News and Commentary

Employee Education Can Help Protect Your Company’s Retirement Plan from Leakage By Olga Ismail

The pandemic and ensuing “Great Resignation” are accelerating an already concerning rate of leakage from employers’ 401(k) plans, negatively impacting both employers’ costs and plan participants’ retirement readiness. In this environment, it is especially critical for businesses to educate employees about the rules for early withdrawals and separations from service and the options available to help prevent further leakage from their plans.

According to a report issued by the Congressional Joint Committee on Taxation in 2021, roughly 22 percent of the net contributions individuals aged 50 and younger made to their 401(k) retirement plans leaked from those savings accounts in 2003 and 20151 . In this sense, retirement plan leakage can be defined as a depletion of assets from employer-sponsored defined-contribution plans, or when distributions taken by plan participants prior to retirement exceed their individual contributions. Some of the most common reasons for this can be attributed to plan participant’s hardship withdrawals, loans that participants fail to pay back and accounts that participants cash out. Thankfully, there are some things employers can do with the guidance of their plan advisors to reduce this outflow of funds from their plans.

Employee education is perhaps an employer’s most critical tool to help reduce 401(k) plan leakage. Training is the best way to help your employees help themselves and protect your plan.

First and foremost, employees must be taught the rationale for using a 401(k) plan to prepare for retirement and recognize how those savings fit into a larger retirement-spending plan. They must also distinguish the difference between retirement accounts and other savings vehicles, including emergency savings that can be accessed free of penalties. In some instances, plan advisors may be able to help employers establish payroll-deduction programs designed specifically to help workers save for emergencies.

Employers can also be proactive and require employees requesting early withdrawals and/or hardship loans to first meet with an advisor to ensure they fully understand the impact of their actions. Employers may also choose to limit the reasons for allowing hardship withdrawals or even restricting or extended loan repayment terms. However, each of these decisions must be included in plan documents and clearly communicated to plan participants in a timely manner. Additionally, advisors can help employers establish programs, documents and training to help employees who separate from service rollover existing plan balances into new employers’ plans rather than cashing out.

While the decision to take a loan or early withdrawal from a defined contribution plan is a personal choice, too often plan participants fail to recognize the impact of their decisions until it is too late. Similarly, many employers learn the hard way how their failure to address these issues and take the lead in educating employees can yield negative results. To avoid these scenarios, plan sponsors should work with financial advisory firms with the knowledge, experience and time needed to help plan participants navigate the ins and outs of their retirement benefits and understand the short- and long-term impact of their decisions.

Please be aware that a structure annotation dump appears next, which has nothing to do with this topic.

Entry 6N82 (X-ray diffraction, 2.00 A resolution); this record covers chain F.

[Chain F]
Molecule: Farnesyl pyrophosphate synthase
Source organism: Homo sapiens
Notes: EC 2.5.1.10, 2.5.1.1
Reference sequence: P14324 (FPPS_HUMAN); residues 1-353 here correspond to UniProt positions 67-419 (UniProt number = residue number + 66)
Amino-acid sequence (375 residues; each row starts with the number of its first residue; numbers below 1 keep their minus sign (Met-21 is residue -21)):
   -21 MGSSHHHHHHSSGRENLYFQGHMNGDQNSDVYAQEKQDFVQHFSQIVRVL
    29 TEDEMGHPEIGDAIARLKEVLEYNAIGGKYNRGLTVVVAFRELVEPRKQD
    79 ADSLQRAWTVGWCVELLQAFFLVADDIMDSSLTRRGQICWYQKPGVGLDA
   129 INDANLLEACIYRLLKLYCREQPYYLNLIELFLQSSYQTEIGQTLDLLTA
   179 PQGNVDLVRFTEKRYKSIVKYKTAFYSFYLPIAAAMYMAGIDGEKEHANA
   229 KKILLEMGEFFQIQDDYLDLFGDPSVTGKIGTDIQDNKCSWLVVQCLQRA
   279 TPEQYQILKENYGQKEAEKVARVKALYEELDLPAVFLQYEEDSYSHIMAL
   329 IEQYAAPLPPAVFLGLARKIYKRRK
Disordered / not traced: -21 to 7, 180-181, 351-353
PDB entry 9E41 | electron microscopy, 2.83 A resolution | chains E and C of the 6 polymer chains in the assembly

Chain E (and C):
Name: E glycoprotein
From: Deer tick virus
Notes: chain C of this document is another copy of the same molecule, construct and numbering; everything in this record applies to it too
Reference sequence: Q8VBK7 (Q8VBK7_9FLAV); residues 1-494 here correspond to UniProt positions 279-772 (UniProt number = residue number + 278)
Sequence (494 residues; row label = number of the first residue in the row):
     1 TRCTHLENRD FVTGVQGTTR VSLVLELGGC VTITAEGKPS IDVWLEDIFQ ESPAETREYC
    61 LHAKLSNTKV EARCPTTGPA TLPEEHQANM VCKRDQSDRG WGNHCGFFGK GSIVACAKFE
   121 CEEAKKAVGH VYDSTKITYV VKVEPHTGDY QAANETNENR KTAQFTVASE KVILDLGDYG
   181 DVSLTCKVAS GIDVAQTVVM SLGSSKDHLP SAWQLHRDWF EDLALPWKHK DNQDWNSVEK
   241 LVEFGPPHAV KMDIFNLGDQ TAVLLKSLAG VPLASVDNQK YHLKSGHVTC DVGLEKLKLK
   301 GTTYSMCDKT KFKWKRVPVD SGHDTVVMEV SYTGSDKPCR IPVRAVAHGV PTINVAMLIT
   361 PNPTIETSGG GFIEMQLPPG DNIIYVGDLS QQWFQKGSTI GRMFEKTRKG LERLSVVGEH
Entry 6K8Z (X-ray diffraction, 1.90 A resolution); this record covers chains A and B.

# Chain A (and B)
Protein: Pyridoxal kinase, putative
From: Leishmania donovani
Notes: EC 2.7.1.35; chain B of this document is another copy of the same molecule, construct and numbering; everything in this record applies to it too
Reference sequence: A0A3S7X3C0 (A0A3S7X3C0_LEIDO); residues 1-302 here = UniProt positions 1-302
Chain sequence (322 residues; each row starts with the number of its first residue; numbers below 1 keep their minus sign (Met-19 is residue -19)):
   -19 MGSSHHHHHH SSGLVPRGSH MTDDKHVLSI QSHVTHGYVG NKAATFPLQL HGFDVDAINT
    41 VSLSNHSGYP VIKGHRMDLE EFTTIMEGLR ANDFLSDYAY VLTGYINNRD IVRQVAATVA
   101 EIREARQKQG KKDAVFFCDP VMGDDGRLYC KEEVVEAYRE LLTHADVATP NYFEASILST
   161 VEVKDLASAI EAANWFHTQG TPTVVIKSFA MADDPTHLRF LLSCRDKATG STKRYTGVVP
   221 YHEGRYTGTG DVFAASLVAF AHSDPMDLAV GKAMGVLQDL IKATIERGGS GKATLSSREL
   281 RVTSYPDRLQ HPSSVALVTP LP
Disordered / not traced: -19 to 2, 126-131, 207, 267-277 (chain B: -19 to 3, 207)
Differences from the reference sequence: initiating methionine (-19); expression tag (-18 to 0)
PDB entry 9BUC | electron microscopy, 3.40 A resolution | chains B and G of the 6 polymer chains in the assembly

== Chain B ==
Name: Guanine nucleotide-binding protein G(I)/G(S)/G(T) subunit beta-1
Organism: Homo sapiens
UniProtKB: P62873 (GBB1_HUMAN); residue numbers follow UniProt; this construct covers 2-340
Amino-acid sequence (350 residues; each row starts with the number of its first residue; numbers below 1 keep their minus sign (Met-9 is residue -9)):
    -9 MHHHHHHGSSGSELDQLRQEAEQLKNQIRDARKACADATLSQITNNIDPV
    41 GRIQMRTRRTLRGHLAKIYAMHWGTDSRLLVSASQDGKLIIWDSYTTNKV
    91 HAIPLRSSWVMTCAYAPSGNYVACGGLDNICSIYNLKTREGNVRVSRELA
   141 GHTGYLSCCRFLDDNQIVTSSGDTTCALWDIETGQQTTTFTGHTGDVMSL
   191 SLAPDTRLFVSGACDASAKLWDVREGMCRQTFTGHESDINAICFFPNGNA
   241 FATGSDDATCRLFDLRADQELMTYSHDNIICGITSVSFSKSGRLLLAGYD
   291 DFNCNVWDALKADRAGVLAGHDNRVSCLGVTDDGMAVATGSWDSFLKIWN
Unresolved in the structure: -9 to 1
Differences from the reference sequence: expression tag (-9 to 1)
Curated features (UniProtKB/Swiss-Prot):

About the Author: Olga Ismail is a retirement plan consultant with Provenance Wealth Advisors (PWA), an Independent Registered Investment Advisor affiliated with Berkowitz Pollack Brant Advisors + CPAs, and a registered representative with Raymond James Financial Services. For more information, call (954) 712-8888 or email

Provenance Wealth Advisors (PWA), 515 E. Las Olas Blvd., Ft. Lauderdale, FL 33301 (954) 712-8888.

Olga Ismail is a registered representative of and offers securities through Raymond James Financial Services, Inc., Member FINRA/SIPC. Raymond James is not affiliated with and does not endorse the opinions or services of Berkowitz Pollack Brant Advisors + CPAs. PWA is not a registered broker/dealer and is independent of Raymond James Financial Services. Investment Advisory Services offered through Raymond James Financial Services Advisors, Inc., and Provenance Wealth Advisors.

This material is being provided for information purposes only and is not a complete description, nor is it a recommendation. Any opinions are those of PWA and not necessarily those of Raymond James. You should discuss any tax or legal matters with the appropriate professional. The information contained in this report has been obtained from sources considered to be reliable, but Raymond James does not guarantee that the foregoing material is accurate or complete.

401(k) plans are long-term retirement savings vehicles. Withdrawal of pre-tax contributions and/or earnings will be subject to ordinary income tax and, if taken prior to age 59 1/2, may be subject to a 10% federal tax penalty. Investing involves risk, investors may incur a profit or loss regardless of the strategy or strategies employed. Future investment performance cannot be guaranteed. Matching contributions from your employer may be subject to a vesting schedule, please review your retirement plan documents or consult with a financial professional for more information.

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Posted on February 2, 2022